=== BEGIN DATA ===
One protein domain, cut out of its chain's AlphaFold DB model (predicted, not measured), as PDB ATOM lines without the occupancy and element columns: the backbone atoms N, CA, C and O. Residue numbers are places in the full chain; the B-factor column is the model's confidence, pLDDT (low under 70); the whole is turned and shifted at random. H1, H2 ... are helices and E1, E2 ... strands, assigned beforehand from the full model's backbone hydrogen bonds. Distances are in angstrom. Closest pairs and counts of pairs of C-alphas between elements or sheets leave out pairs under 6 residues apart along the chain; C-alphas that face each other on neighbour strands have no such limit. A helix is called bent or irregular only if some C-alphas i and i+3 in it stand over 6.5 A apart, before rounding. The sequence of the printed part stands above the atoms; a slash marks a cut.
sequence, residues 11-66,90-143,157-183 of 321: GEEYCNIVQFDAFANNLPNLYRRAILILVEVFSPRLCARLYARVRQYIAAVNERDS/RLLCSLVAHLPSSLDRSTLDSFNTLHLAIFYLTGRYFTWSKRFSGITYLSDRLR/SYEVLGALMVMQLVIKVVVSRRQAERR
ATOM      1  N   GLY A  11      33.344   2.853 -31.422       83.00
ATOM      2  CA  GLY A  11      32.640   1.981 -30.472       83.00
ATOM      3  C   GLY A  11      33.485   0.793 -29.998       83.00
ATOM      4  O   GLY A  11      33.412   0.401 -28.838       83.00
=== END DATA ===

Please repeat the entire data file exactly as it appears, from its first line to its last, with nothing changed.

One protein domain, cut out of its chain's AlphaFold DB model (predicted, not measured), as PDB ATOM lines without the occupancy and element columns: the backbone atoms N, CA, C and O. Residue numbers are places in the full chain; the B-factor column is the model's confidence, pLDDT (low under 70); the whole is turned and shifted at random. H1, H2 ... are helices and E1, E2 ... strands, assigned beforehand from the full model's backbone hydrogen bonds. Distances are in angstrom. Closest pairs and counts of pairs of C-alphas between elements or sheets leave out pairs under 6 residues apart along the chain; C-alphas that face each other on neighbour strands have no such limit. A helix is called bent or irregular only if some C-alphas i and i+3 in it stand over 6.5 A apart, before rounding. The sequence of the printed part stands above the atoms; a slash marks a cut.
sequence, residues 11-66,90-143,157-183 of 321: GEEYCNIVQFDAFANNLPNLYRRAILILVEVFSPRLCARLYARVRQYIAAVNERDS/RLLCSLVAHLPSSLDRSTLDSFNTLHLAIFYLTGRYFTWSKRFSGITYLSDRLR/SYEVLGALMVMQLVIKVVVSRRQAERR
ATOM      1  N   GLY A  11      33.344   2.853 -31.422       83.00
ATOM      2  CA  GLY A  11      32.640   1.981 -30.472       83.00
ATOM      3  C   GLY A  11      33.485   0.793 -29.998       83.00
ATOM      4  O   GLY A  11      33.412   0.401 -28.838       83.00